One day to go in Columbia mayoral campaign

COLUMBIA, SC (WIS) - After a weekend that turned into a war of words, Kirkman Finlay and Steve Benjamin are hitting the streets today.  Steve Benjamin toured Owens Steel this morning.  Kirkman Finlay is speaking to the media at 1pm on the steps of City Hall.

Both camps say they will also be canvassing various neighborhoods in Columbia.  Benjamin says, "we literally have events and door knockings in southeast Columbia, woodlands, in Shandon, in Greenview, in the east central part of town near Harden and Taylor street, we're really looking everywhere."

Finlay says, "It's all about hitting the streets, advertising, talking to people, just being out and amongst it. Everybody is out trying to determine if they can get their voters out again and many of Morrison's voters they can get."

This weekend, the race turned into a war of words between both candidates about back taxes Finlay owes Richland County and who leaked that information.

Richland County Treasurer David Adams says Finlay's company, Chapel Hill LLC, owes about $700 for two properties in Richland County and more than $3,000 on two Rising High Bread Company Restaurants.

On Friday, Benjamin released a statement saying, "None of us are perfect, but considering how often councilman Finlay has spoken on the need to bring fiscal accountability to city hall, I would have expected better from him."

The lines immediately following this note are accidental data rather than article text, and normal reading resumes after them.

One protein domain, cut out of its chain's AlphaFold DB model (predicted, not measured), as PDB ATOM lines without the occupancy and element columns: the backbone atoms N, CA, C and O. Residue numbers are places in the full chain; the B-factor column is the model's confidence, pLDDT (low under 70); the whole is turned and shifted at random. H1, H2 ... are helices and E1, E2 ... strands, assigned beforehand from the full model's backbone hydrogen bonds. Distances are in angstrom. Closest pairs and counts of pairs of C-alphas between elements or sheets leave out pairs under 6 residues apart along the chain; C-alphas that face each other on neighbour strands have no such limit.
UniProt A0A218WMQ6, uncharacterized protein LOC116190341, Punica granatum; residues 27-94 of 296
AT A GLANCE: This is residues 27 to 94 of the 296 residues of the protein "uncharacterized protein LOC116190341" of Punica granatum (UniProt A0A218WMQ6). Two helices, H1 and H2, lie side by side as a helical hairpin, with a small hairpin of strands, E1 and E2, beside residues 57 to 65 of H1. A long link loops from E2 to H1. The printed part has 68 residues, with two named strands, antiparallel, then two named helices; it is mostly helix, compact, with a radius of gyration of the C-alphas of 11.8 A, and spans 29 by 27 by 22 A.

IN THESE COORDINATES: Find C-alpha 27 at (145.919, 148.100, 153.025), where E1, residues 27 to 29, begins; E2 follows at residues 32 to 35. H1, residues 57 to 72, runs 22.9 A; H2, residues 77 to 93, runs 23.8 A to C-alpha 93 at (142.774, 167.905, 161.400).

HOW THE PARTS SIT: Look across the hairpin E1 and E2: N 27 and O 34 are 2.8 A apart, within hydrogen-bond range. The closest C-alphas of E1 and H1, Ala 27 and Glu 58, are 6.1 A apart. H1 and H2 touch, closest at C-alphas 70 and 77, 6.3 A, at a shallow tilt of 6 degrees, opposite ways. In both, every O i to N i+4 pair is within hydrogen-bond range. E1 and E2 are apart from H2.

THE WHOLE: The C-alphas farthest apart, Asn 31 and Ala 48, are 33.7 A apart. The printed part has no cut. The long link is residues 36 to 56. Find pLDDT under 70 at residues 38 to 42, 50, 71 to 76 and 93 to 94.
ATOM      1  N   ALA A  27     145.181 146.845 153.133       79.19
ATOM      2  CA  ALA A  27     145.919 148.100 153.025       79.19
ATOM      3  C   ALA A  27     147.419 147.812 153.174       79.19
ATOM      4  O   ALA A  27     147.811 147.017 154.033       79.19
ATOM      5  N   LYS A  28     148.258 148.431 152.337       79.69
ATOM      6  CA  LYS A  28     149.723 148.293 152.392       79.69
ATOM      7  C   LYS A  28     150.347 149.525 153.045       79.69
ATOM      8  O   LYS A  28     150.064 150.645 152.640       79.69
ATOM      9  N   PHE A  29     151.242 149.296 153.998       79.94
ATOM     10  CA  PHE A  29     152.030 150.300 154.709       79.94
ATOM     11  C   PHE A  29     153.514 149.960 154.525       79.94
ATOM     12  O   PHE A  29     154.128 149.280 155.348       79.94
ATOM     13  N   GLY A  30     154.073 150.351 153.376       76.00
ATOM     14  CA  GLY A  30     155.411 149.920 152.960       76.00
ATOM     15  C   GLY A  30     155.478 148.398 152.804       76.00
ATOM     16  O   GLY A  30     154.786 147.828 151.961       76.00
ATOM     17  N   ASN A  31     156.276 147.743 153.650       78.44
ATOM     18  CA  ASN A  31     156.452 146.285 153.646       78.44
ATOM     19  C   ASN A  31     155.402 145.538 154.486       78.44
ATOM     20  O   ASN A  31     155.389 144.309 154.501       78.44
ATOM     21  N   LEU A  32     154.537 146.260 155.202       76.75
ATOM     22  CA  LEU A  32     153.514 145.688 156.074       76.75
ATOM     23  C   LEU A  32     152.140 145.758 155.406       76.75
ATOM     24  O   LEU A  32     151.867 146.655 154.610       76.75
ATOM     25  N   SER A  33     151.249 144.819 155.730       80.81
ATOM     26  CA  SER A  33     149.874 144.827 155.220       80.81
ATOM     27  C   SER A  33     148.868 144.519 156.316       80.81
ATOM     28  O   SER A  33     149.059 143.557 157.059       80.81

Finlay fired back saying, "My opponent has had a small army of people trying to find anything negative on me. I am saddened and disappointed in Mr. Benjamin. I expected better of him."

Both campaigns took a timeout on Sunday to discuss the issue. Finlay calls the revelation an attack by the Benjamin campaign.

"I think it's strange credibility that stuff appears on the Friday, the day after tax season where nobody's accountants are in. All of a sudden it appears at 11 o' clock in the midst of a news cycle, it's almost miraculous isn't it?" said Finlay.

In a statement, Finlay says a mistake was made on the Northeast Richland County properties.

"Two families who had bought properties from me were incorrectly assessed at the rental rate of 6 percent as opposed to the primary residence rate of 4 percent," said Finlay.

Benjamin denies having anything to do with the story. Finlay doesn't believe him.

"First they disclaimed any knowledge of it," said Finlay. "Then they said they had it, but didn't leak it. I don't know seems a little odd to me. Maybe I just don't understand it, but it sure is interesting."

"Mr. Finlay said it's an honest mistake and I have no reason not to believe him in that regard," said Benjamin, "This campaign has been about ways we can move the city forward together."

Both candidates plan on moving forward quickly, by talking to voters and passing out as many flyers as they can before Tuesday.

Finlay said he is unaware that Rising High owes Richland County any money, but said if it turns out that he does owe money, he will pay it.

Stay with WIS for the latest on this race.

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